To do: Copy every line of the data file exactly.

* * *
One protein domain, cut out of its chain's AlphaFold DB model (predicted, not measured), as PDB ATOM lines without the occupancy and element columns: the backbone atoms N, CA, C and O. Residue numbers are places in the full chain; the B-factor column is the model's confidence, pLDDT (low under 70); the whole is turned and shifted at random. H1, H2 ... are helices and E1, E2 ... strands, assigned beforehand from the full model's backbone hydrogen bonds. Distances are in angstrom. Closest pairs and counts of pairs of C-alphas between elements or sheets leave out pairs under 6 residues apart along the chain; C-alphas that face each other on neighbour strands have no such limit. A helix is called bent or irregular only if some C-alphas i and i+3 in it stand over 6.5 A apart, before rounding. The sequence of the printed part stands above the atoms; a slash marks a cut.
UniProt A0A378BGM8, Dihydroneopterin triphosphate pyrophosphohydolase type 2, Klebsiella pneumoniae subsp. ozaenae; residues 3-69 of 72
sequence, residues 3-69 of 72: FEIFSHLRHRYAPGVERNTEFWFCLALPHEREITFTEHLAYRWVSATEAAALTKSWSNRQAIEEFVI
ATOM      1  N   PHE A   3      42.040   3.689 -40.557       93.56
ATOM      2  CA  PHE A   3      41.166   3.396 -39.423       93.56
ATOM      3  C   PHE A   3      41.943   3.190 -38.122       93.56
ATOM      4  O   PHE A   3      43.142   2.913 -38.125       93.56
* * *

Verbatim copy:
One protein domain, cut out of its chain's AlphaFold DB model (predicted, not measured), as PDB ATOM lines without the occupancy and element columns: the backbone atoms N, CA, C and O. Residue numbers are places in the full chain; the B-factor column is the model's confidence, pLDDT (low under 70); the whole is turned and shifted at random. H1, H2 ... are helices and E1, E2 ... strands, assigned beforehand from the full model's backbone hydrogen bonds. Distances are in angstrom. Closest pairs and counts of pairs of C-alphas between elements or sheets leave out pairs under 6 residues apart along the chain; C-alphas that face each other on neighbour strands have no such limit. A helix is called bent or irregular only if some C-alphas i and i+3 in it stand over 6.5 A apart, before rounding. The sequence of the printed part stands above the atoms; a slash marks a cut.
UniProt A0A378BGM8, Dihydroneopterin triphosphate pyrophosphohydolase type 2, Klebsiella pneumoniae subsp. ozaenae; residues 3-69 of 72
sequence, residues 3-69 of 72: FEIFSHLRHRYAPGVERNTEFWFCLALPHEREITFTEHLAYRWVSATEAAALTKSWSNRQAIEEFVI
ATOM      1  N   PHE A   3      42.040   3.689 -40.557       93.56
ATOM      2  CA  PHE A   3      41.166   3.396 -39.423       93.56
ATOM      3  C   PHE A   3      41.943   3.190 -38.122       93.56
ATOM      4  O   PHE A   3      43.142   2.913 -38.125       93.56